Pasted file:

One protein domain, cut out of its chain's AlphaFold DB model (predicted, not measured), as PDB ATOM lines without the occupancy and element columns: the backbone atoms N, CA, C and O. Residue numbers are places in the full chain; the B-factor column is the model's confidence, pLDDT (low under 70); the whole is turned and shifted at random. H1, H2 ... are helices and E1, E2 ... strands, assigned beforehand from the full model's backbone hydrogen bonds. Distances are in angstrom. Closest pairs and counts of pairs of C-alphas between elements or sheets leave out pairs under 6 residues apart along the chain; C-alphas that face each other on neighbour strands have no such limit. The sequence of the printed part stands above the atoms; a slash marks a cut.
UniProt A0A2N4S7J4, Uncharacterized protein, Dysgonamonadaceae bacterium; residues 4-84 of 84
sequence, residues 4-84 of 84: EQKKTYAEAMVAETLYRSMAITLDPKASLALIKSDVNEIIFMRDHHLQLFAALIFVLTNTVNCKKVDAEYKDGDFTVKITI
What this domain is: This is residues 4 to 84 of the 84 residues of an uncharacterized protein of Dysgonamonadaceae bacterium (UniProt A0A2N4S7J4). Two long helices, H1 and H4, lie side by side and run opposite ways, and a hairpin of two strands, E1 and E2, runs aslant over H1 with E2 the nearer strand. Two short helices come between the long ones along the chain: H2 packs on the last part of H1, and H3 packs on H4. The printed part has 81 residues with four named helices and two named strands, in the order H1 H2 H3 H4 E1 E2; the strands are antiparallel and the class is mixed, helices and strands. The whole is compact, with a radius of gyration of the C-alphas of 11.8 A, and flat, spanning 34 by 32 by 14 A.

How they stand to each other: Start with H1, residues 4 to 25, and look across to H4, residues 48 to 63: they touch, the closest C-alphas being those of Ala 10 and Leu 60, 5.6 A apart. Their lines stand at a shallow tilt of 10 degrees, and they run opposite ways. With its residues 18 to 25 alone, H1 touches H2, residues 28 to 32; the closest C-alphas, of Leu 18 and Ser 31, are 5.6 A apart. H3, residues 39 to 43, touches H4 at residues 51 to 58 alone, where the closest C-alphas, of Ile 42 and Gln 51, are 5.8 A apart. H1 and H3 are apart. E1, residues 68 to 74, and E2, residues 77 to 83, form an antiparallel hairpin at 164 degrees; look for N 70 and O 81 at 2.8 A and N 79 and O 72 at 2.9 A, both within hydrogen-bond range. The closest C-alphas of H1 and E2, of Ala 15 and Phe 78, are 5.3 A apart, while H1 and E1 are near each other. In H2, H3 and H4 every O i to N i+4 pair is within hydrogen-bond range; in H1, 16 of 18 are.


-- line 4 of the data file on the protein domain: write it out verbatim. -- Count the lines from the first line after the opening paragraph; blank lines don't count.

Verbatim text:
How they stand to each other: Start with H1, residues 4 to 25, and look across to H4, residues 48 to 63: they touch, the closest C-alphas being those of Ala 10 and Leu 60, 5.6 A apart. Their lines stand at a shallow tilt of 10 degrees, and they run opposite ways. With its residues 18 to 25 alone, H1 touches H2, residues 28 to 32; the closest C-alphas, of Leu 18 and Ser 31, are 5.6 A apart. H3, residues 39 to 43, touches H4 at residues 51 to 58 alone, where the closest C-alphas, of Ile 42 and Gln 51, are 5.8 A apart. H1 and H3 are apart. E1, residues 68 to 74, and E2, residues 77 to 83, form an antiparallel hairpin at 164 degrees; look for N 70 and O 81 at 2.8 A and N 79 and O 72 at 2.9 A, both within hydrogen-bond range. The closest C-alphas of H1 and E2, of Ala 15 and Phe 78, are 5.3 A apart, while H1 and E1 are near each other. In H2, H3 and H4 every O i to N i+4 pair is within hydrogen-bond range; in H1, 16 of 18 are.